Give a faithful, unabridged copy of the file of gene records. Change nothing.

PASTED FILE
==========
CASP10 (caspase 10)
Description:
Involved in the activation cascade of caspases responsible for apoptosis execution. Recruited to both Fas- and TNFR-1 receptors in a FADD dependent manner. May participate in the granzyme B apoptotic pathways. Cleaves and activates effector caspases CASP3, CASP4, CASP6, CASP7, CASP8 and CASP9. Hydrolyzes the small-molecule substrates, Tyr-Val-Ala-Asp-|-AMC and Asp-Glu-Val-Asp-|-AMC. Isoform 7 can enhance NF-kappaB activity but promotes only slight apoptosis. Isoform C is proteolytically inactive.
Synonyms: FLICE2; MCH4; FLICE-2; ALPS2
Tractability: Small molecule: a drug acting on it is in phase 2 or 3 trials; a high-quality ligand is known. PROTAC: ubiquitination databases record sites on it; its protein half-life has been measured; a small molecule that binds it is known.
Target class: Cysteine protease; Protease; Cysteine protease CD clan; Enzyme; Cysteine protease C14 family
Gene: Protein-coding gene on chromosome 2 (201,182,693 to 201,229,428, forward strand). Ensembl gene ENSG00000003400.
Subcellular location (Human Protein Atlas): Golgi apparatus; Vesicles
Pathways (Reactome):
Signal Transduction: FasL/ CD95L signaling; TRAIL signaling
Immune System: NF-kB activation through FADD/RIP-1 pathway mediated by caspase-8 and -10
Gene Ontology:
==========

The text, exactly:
CASP10 (caspase 10)
Description:
Involved in the activation cascade of caspases responsible for apoptosis execution. Recruited to both Fas- and TNFR-1 receptors in a FADD dependent manner. May participate in the granzyme B apoptotic pathways. Cleaves and activates effector caspases CASP3, CASP4, CASP6, CASP7, CASP8 and CASP9. Hydrolyzes the small-molecule substrates, Tyr-Val-Ala-Asp-|-AMC and Asp-Glu-Val-Asp-|-AMC. Isoform 7 can enhance NF-kappaB activity but promotes only slight apoptosis. Isoform C is proteolytically inactive.
Synonyms: FLICE2; MCH4; FLICE-2; ALPS2
Tractability: Small molecule: a drug acting on it is in phase 2 or 3 trials; a high-quality ligand is known. PROTAC: ubiquitination databases record sites on it; its protein half-life has been measured; a small molecule that binds it is known.
Target class: Cysteine protease; Protease; Cysteine protease CD clan; Enzyme; Cysteine protease C14 family
Gene: Protein-coding gene on chromosome 2 (201,182,693 to 201,229,428, forward strand). Ensembl gene ENSG00000003400.
Subcellular location (Human Protein Atlas): Golgi apparatus; Vesicles
Pathways (Reactome):
Signal Transduction: FasL/ CD95L signaling; TRAIL signaling
Immune System: NF-kB activation through FADD/RIP-1 pathway mediated by caspase-8 and -10
Gene Ontology: